Written on October 24th, 2010 , Miscellaneous Fun Tags: , , , ,

Last week, I noticed that I’d been blessed with The Gift of The New Twitter. Since I go to my Twitter page about as often as I go to church, I may have had it for a while and just not noticed. For shame!

Anyway, the first thing I noticed was that my carefully crafted, super-rockin’ Twitter background was compromised. My background was designed to work in the left 190 pixels or so, but now, even with my browser window at full screen, it’s barely getting full exposure. My primary machine is a 15″ MacBook Pro with a resolution of 1440×900 – not exactly a narrow screen – so I’ll need to rework it.

There’s a more comprehensive writeup over (with PSD files!) over at Mashable, but basically new Twitter starts at a minimum width of 920 pixels and maxes out at 1040 pixels, compared to old Twitter’s static width of 763 pixels. The timeline is 540 pixels wide, with the right area (your tweets, followers/following, who to follow, etc) expanding from 380 to 500 pixels depending on available browser window width.

I think the new Twitter page layout is a real improvement, in particular the bigger emphasis on “who to follow.” For many casual users, it’ll give them a bit more functionality and perhaps keep them using the Twitter website instead of an app – something I’m sure the Twitter folks are eager to encourage. But in the end, I just don’t care all that much. I use Tweetie and Tweetdeck on my laptops and Twitter for iPhone on my phone, so it won’t change how I use the service. However, Twitter is taking is taking ownership of their own pages a bit more. The vast expanse of wide open space for branding your with a Twitter background image will be less visible now – we’ll all have to be a bit more thoughtful how we use the available space.

Friday morning breakfast discussion, inspired by a particularly perfect example of a Guzzi cafe racer – basically a low barred, GP-piped 1000S built from an ’02 Stone with an injected 1000 cc motor – in the October/November 2010 issue of Cafe Racer Magazine.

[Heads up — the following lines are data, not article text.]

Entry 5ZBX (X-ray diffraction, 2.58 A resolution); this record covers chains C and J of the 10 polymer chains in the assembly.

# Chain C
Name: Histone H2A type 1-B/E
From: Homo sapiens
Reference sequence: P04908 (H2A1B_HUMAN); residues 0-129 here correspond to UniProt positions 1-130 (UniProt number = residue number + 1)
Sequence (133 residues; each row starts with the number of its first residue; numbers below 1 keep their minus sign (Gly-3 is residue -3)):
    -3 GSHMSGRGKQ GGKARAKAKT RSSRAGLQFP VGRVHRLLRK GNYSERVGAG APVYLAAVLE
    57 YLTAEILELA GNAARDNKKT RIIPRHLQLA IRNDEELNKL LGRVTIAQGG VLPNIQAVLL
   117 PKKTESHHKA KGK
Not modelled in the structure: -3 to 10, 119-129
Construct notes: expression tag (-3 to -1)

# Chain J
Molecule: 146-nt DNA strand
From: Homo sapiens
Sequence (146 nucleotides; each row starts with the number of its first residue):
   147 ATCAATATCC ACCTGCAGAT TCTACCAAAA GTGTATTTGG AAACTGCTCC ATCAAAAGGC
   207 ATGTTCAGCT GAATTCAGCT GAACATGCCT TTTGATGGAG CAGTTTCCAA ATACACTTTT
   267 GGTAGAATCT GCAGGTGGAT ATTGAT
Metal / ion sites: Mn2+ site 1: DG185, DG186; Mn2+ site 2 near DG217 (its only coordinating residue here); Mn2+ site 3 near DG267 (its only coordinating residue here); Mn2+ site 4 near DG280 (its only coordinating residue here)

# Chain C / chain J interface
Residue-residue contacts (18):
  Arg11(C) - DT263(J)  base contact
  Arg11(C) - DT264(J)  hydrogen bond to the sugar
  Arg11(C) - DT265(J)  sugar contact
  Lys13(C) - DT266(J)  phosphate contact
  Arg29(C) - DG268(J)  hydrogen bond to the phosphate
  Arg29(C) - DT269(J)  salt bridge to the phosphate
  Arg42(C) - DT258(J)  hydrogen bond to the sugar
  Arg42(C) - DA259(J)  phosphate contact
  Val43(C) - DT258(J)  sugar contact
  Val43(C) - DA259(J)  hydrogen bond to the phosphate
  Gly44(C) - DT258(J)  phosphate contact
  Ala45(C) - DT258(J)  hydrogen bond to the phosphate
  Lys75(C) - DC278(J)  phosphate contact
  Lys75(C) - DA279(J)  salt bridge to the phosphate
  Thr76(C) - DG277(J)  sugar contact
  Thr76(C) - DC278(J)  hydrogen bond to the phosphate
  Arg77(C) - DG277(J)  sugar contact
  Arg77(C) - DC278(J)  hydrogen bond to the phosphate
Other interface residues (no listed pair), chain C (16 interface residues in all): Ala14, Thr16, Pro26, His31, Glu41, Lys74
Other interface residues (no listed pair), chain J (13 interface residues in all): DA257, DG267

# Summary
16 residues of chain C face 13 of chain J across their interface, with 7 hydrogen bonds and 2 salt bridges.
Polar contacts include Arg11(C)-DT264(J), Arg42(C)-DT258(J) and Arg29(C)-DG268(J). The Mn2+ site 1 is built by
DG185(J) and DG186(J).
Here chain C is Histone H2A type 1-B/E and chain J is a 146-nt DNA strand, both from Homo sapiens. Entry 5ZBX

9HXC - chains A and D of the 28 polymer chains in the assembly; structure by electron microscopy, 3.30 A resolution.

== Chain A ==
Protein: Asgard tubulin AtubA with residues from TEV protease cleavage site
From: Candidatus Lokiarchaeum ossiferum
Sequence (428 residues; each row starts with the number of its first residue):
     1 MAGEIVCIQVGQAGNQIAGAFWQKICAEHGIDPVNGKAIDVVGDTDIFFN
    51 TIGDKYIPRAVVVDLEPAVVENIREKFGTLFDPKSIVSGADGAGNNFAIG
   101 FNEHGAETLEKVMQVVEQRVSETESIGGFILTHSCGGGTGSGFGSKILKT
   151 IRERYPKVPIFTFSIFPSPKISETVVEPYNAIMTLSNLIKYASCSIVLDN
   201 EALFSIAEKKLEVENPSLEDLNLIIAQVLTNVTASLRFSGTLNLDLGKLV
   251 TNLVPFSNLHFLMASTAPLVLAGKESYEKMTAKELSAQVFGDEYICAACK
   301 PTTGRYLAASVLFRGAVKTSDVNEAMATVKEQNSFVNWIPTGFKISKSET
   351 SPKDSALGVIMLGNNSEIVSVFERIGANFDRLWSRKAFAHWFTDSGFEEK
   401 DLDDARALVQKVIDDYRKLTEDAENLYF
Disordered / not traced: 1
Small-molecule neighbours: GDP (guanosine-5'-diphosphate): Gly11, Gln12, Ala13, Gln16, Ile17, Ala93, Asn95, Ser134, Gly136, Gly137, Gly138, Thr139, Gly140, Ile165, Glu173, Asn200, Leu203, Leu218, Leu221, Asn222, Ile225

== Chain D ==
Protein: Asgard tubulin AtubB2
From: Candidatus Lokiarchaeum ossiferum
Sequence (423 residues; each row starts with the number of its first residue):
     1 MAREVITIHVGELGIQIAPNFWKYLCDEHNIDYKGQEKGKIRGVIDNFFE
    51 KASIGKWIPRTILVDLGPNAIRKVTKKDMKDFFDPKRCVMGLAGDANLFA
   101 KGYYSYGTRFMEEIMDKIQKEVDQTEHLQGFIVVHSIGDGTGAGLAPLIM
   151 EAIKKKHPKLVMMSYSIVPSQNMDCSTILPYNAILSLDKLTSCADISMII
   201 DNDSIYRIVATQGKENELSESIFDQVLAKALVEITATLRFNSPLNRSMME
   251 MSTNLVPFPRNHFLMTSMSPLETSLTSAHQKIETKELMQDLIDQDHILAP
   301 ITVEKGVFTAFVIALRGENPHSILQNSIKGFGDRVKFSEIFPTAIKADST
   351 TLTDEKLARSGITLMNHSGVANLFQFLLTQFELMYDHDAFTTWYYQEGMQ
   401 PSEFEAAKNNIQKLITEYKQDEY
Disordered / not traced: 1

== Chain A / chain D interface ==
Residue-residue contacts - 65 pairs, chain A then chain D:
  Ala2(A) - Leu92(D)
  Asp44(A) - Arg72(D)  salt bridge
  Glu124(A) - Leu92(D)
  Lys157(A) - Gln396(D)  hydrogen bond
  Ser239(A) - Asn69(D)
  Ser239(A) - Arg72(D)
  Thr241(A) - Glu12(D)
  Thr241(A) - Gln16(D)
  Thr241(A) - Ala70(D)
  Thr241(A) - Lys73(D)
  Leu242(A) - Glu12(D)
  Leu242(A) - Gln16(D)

Surj: “We need to get a Moto Guzzi.”
Angelica: “We need to get cereal.”
Surj: “That’s not the same.”
Angelica: “Yes, but it’s something we actually need.”

One of my favorite modern motorcycles is the Triumph Speed Triple. I like ’em all, but my favorite generation is the 2005-2010 1050 cc model. I had a 2007 Special Edition, and it was an amazing motorcycle. It was set up just right, and that Arrow pipe had a real nice growl  – not insanely loud, but nice. I regret selling it every time I see a Speed Triple on the road.

2007 Triumph Speed Triple Special Edition

My 2007 Triumph Speed Triple Special Edition. We wants it, we needs it. Must have the precious.

Hell For Leather posted some photos today of the 2011 Speed Triple and I spent a good long time drooling over ’em. I like the new bike, in fact I like it a lot. But… I think I still like the ’05-’10 – or at least my ’07 SE – more. The new S3 is pretty muscular looking and has a bit more go-juice (7 more ponies and 6 more ft/lb of torque) to back up that look but so far I think I prefer the look of the current frame over the new version. Also, although the headlights aren’t as bad as some of the other more “transformer-y” styled bikes of the last couple years, they look wrong to me. I love the round “bug eyes” that have until now been one of the hallmarks of the S3. Check out the ridiculously named new Thunderbird Storm; dual roundies are still ok in 2011 – why not keep ’em on the original bug-eyed street fightin’ bike?

There’s no doubt in my mind that this new S3 is gonna be a sweet bike, but I think I’d prefer to get my hands on another ’05-’10 to set up like my ’07 SE.

Written on October 4th, 2010 , Motorbikes Tags: , , , ,

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Surj's House of Awesome

Surj Gish – eCommerce & Online Marketing Expert / Gearhead / Musician